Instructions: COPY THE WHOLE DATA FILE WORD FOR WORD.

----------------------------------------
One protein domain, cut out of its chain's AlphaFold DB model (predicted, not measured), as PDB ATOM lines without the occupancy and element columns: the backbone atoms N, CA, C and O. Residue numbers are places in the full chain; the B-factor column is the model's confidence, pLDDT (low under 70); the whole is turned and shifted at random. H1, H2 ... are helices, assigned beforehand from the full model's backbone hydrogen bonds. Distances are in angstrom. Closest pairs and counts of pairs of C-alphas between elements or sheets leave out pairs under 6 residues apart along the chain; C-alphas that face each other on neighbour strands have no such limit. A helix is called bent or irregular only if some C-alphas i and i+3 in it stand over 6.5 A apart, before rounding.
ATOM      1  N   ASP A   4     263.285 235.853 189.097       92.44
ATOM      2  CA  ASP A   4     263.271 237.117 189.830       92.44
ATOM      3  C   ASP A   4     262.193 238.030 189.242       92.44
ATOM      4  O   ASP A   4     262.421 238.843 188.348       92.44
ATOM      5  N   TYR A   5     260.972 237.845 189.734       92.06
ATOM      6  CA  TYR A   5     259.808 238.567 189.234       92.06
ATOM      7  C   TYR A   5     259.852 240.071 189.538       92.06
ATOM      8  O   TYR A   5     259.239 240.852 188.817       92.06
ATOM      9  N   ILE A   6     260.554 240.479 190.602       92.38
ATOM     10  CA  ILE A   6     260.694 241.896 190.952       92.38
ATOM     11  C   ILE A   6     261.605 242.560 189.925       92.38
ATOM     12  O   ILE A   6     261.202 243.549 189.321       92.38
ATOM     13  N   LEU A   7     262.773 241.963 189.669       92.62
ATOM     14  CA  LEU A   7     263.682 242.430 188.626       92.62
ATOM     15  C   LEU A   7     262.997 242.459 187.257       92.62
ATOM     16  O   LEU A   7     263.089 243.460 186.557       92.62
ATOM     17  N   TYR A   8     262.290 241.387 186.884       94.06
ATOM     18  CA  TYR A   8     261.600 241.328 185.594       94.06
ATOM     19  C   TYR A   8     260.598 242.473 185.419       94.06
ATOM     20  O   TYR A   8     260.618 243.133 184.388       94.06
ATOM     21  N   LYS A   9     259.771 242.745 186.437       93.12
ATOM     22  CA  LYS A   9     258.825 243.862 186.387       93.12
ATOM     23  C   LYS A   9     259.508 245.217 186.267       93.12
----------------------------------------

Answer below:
One protein domain, cut out of its chain's AlphaFold DB model (predicted, not measured), as PDB ATOM lines without the occupancy and element columns: the backbone atoms N, CA, C and O. Residue numbers are places in the full chain; the B-factor column is the model's confidence, pLDDT (low under 70); the whole is turned and shifted at random. H1, H2 ... are helices, assigned beforehand from the full model's backbone hydrogen bonds. Distances are in angstrom. Closest pairs and counts of pairs of C-alphas between elements or sheets leave out pairs under 6 residues apart along the chain; C-alphas that face each other on neighbour strands have no such limit. A helix is called bent or irregular only if some C-alphas i and i+3 in it stand over 6.5 A apart, before rounding.
ATOM      1  N   ASP A   4     263.285 235.853 189.097       92.44
ATOM      2  CA  ASP A   4     263.271 237.117 189.830       92.44
ATOM      3  C   ASP A   4     262.193 238.030 189.242       92.44
ATOM      4  O   ASP A   4     262.421 238.843 188.348       92.44
ATOM      5  N   TYR A   5     260.972 237.845 189.734       92.06
ATOM      6  CA  TYR A   5     259.808 238.567 189.234       92.06
ATOM      7  C   TYR A   5     259.852 240.071 189.538       92.06
ATOM      8  O   TYR A   5     259.239 240.852 188.817       92.06
ATOM      9  N   ILE A   6     260.554 240.479 190.602       92.38
ATOM     10  CA  ILE A   6     260.694 241.896 190.952       92.38
ATOM     11  C   ILE A   6     261.605 242.560 189.925       92.38
ATOM     12  O   ILE A   6     261.202 243.549 189.321       92.38
ATOM     13  N   LEU A   7     262.773 241.963 189.669       92.62
ATOM     14  CA  LEU A   7     263.682 242.430 188.626       92.62
ATOM     15  C   LEU A   7     262.997 242.459 187.257       92.62
ATOM     16  O   LEU A   7     263.089 243.460 186.557       92.62
ATOM     17  N   TYR A   8     262.290 241.387 186.884       94.06
ATOM     18  CA  TYR A   8     261.600 241.328 185.594       94.06
ATOM     19  C   TYR A   8     260.598 242.473 185.419       94.06
ATOM     20  O   TYR A   8     260.618 243.133 184.388       94.06
ATOM     21  N   LYS A   9     259.771 242.745 186.437       93.12
ATOM     22  CA  LYS A   9     258.825 243.862 186.387       93.12
ATOM     23  C   LYS A   9     259.508 245.217 186.267       93.12